Jocelyn Rickards, a London-based costume designer who worked on many of the leading films of the 1960s and early 1970s, including "Blow-Up," "Sunday Bloody Sunday" and "From Russia With Love," died July 7. She was 80.
Rickards died of pneumonia in a nursing home in London, her husband, film director Clive Donner, said this week.
A talented artist as well as a costume designer, Rickards continued to paint and exhibit her work after she retired from film in the early 1970s. She also wrote a 1987 autobiography, "The Painted Banquet: My Life and Loves," about her romantic liaisons with novelist Graham Greene, playwright John Osborne and philosopher Alfred Jules Ayer, among others.
She began her movie career designing costumes for gritty and unsettling films such as "Look Back in Anger" (1958), about a rebellious young man in 1950s England, and "The Entertainer" (1960), about a fading actor. Both movies are based on Osborne plays.
She went on to help create the stylish look that is a hallmark of James Bond movies when she designed costumes for 1963's "From Russia With Love," starring Sean Connery.
Rickards' work for "Blow-Up" (1966) captured major fashion trends in contemporary London when the city was a center of style. Rickards was costume designer for women's dresses and created looks inspired by Mary Quant, Rudi Gernreich and other cutting-edge fashion designers.
She won an award from the British Academy of Film and Television Arts for her work on "Mademoiselle" (1966), starring Jeanne Moreau.
She also designed costumes for "Morgan!" (1966) and "The Knack ... and How to Get It" (1965).
"Joceyln Rickards was a major costume designer," movie producer Judd Bernard, a longtime friend, said this week. "She worked on the movies of their time, movies that evoke an era."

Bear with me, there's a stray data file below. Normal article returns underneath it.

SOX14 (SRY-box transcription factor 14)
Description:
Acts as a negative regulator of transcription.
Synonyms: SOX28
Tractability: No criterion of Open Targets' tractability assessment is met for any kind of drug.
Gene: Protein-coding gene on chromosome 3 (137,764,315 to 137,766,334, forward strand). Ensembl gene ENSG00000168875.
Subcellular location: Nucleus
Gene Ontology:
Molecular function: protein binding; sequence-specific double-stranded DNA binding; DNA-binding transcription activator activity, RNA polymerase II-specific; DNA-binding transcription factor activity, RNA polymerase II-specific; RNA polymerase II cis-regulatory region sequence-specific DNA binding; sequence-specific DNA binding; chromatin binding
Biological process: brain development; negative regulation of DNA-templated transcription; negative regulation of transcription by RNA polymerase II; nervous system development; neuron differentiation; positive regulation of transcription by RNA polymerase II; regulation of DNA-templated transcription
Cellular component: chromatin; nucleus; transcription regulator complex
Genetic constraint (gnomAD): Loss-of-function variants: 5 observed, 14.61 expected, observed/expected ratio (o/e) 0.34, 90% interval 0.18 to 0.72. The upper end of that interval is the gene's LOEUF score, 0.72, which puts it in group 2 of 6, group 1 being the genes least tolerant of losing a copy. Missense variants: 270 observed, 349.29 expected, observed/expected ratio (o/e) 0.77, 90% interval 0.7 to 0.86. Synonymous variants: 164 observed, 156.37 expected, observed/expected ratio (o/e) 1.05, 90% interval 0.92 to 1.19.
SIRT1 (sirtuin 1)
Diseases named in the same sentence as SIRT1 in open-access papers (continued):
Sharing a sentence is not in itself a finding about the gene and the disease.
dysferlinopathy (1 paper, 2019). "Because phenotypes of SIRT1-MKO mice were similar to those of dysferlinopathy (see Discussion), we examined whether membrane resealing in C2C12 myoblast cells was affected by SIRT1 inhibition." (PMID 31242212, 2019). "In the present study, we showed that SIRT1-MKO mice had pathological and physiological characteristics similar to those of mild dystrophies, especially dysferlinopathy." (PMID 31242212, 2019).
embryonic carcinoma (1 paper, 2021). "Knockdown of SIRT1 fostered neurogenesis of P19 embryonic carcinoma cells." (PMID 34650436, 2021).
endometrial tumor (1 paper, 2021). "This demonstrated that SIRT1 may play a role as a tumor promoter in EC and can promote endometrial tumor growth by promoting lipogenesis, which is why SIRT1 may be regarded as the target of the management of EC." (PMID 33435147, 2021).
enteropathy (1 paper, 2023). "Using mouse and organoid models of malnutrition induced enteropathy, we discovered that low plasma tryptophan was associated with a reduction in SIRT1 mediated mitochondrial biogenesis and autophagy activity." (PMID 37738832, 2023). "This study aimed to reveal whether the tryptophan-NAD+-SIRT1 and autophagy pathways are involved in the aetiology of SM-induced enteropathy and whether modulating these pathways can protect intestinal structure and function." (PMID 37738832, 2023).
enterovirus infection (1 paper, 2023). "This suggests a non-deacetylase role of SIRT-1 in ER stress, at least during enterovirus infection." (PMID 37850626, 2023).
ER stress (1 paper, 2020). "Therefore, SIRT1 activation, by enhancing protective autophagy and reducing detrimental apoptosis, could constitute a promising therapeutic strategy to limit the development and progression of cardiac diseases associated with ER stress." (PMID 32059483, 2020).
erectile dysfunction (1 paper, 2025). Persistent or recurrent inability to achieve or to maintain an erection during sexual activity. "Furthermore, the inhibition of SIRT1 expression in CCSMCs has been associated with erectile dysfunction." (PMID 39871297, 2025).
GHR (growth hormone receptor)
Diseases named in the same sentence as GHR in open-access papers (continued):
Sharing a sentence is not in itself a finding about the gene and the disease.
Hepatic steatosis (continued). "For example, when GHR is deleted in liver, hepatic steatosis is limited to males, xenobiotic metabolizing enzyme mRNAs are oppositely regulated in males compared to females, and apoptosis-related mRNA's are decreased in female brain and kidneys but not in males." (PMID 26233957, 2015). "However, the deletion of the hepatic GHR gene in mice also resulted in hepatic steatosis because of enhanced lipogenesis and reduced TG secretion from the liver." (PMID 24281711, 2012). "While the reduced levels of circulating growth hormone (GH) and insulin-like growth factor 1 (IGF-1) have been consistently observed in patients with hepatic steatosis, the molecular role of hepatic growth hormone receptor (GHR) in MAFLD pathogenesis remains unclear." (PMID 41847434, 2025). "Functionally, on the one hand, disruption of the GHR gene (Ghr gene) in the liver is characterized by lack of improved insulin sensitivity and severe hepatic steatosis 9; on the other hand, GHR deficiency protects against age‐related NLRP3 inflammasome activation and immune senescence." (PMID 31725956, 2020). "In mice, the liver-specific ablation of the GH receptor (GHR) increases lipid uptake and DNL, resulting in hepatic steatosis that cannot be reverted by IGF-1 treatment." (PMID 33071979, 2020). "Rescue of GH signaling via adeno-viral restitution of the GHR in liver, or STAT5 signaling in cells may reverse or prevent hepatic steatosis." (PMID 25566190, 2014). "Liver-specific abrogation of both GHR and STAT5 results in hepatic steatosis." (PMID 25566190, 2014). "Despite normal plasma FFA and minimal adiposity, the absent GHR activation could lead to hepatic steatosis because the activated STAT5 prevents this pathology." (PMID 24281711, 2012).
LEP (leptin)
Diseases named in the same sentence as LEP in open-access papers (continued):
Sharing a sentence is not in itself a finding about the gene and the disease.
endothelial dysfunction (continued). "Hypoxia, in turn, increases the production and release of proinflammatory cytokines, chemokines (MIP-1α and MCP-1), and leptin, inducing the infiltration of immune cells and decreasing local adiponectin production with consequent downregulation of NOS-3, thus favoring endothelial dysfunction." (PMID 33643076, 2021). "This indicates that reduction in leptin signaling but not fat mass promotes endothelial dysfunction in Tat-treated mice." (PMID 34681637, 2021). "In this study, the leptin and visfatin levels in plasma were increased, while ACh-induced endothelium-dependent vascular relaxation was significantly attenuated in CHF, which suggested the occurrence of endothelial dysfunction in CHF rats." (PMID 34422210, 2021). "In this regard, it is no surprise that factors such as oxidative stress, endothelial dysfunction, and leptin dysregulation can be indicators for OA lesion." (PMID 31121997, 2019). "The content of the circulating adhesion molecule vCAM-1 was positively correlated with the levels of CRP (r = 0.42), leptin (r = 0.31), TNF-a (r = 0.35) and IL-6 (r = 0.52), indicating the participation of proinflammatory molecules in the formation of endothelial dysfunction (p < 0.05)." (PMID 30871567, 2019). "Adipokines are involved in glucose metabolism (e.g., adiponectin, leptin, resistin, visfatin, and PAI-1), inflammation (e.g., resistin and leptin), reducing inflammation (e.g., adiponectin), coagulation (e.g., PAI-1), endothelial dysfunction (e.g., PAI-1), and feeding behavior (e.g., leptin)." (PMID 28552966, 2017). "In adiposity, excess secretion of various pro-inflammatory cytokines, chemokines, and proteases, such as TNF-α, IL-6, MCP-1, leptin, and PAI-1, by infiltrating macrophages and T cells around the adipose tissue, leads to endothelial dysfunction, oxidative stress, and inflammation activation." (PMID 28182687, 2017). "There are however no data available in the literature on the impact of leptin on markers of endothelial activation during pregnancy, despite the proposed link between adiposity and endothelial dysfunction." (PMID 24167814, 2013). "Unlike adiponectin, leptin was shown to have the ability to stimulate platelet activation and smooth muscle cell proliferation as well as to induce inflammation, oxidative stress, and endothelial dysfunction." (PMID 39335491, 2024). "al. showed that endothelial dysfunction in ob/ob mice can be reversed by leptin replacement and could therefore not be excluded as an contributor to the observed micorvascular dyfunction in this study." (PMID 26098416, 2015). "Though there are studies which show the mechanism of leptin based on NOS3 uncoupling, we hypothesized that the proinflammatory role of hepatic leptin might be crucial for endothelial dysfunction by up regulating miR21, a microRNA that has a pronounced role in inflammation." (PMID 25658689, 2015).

She was sought by leading directors known for making stylish films that had substance. She teamed with Tony Richardson on "Look Back in Anger" and several other films. She worked with John Schlesinger on "Sunday Bloody Sunday" (1971) and with David Lean on "Ryan's Daughter" (1970).
"Jocelyn's credits read like a who's who of swinging London," said Deborah Nadoolman Landis, president of the Costume Designers Guild Local 892. She said Rickards worked with directors who defined the best of the sophisticated, innovative, cultural revolution in London at the time.
Rickards was born in Melbourne, Australia, and studied art at East Sydney Technical College. She moved to London in 1949.
She was striking in appearance, with dark hair and green eyes. Osborne described her as a woman of "passionate intelligence and emotional candor" in his 1991 autobiography.
In her book, she wrote in detail about her love life as a younger woman. She met Ayer at a New Year's Eve party soon after she arrived in London and was introduced to Greene when she and Ayer were still a couple. "I arrived with Freddie Ayer and left in love with Graham Greene," she wrote of that night, referring to Ayer by his nickname. Her affair with Greene began two years later, in 1953. They remained friends until his death in 1991.
Her affair with Osborne, who was married at the time, began in the late 1950s after she designed the costumes for the film version of "Look Back in Anger."
In 1963, soon after their affair ended, Rickards married artist Leonard Rosoman. They later divorced.
She got to know Donner when she was the costume designer for "Alfred the Great" (1969), which he directed. They married in the early 1970s.
"She was fascinating and talented," Donner said this week. "In her art and her writing, she followed her own instincts and didn't follow the rules."